Python for the Oracle DBA – Easy to use

In my earlier post I said that Python is easy to use. I want to fill in some details in this post. I have two main points:

  1. Python is not easy to learn
  2. Python is easy to use after you learn it

My experience supports these points. I don’t really have time to research what other people say and somehow prove these points with scientific evidence. But, I do have my own recent experience with the language and I have thought about what I wanted to say about it to other people.

I had to work pretty hard to learn Python. I’m a reasonably technical person with experience programming in a number of languages. I mean, I have a CS degree from Harvard and I’ve been working with databases for over 20 years. But, when I started working through the Python Tutorial it did not come very easily. Python’s documentation on docs.python.org is very good but the tutorial didn’t work that well for me. Maybe it was too fast for someone who was new to the language. I thought that their explanation of list slices was hard to follow. Also, the range function in for loops seemed weird compared to other languages. When they started talking about list comprehensions and lambda expressions it was too much. I think the tutorial just covers too much ground too quickly. I have not seen a need for a lot of the features that are in the tutorial anyway. It probably makes sense to learn the language some other way. I really learned Python by taking two edX classes. The edX classes included programming assignments and a slower pace than the tutorial. There are even easier classes than the ones I took so probably someone who is new to Python should find a class that is at their pace and not bang their head against the wall trying to work through the tutorial.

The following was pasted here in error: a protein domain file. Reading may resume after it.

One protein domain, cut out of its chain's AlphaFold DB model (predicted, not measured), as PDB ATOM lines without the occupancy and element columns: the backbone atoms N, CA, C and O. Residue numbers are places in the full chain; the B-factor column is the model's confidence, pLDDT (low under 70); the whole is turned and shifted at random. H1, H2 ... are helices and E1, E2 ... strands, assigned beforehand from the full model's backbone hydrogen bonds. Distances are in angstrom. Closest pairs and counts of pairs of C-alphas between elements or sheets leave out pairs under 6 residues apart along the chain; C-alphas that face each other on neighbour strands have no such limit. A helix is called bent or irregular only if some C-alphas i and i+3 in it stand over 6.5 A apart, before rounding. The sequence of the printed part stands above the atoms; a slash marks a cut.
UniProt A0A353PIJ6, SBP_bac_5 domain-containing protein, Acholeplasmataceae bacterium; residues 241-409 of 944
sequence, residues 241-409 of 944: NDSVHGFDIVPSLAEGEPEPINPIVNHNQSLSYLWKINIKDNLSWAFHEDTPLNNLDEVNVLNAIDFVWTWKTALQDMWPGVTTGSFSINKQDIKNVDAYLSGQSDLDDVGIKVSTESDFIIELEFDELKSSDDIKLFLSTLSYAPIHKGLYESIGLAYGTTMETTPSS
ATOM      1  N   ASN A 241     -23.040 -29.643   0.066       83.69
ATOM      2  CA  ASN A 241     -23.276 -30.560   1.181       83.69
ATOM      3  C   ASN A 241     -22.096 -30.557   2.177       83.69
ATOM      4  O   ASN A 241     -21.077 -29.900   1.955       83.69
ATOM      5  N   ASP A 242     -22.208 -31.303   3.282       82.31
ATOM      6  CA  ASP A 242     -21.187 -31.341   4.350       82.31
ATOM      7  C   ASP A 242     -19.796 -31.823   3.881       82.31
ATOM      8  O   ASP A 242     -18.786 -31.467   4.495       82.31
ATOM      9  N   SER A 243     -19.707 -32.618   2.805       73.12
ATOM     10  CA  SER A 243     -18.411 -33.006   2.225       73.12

When I say that Python is easy for an Oracle DBA to use I think I mean that once you learn the language it is easy to keep using it. I think that the built-in list and dictionary data structures are the strongest features of Python. It takes some effort to learn the syntax and what it means but once you know it they are great building blocks for your Python scripts. If you forget some detail the documentation is always there. Just Google Python list or Python dictionary. You will find most of the answers on Python.org’s documentation site and Stack Overflow. But, Google brings up all kinds of helpful information. I think the other thing that makes Python easy to use is its dynamic typing. You don’t have to declare a variable’s type. Just use the variable. It is nice for quick and dirty scripts. Just put a number or a string or a list in a variable and then use it. The other nice feature is that Python requires indentation. If you have an if statement or loop you have to indent the statements inside the if or loop. The style guide recommends 4 spaces. This is great for hacking together simple scripts. Python tells you right away if your spaces are off so you can make sure that you really have the things where you want them. Also, you do not have to use the more complicated features. I’ve used a bit of the object-oriented features but not much. I’ve never used a list comprehension or lambda expression. I have just used plan old ifs, loops, and functions and done everything I needed.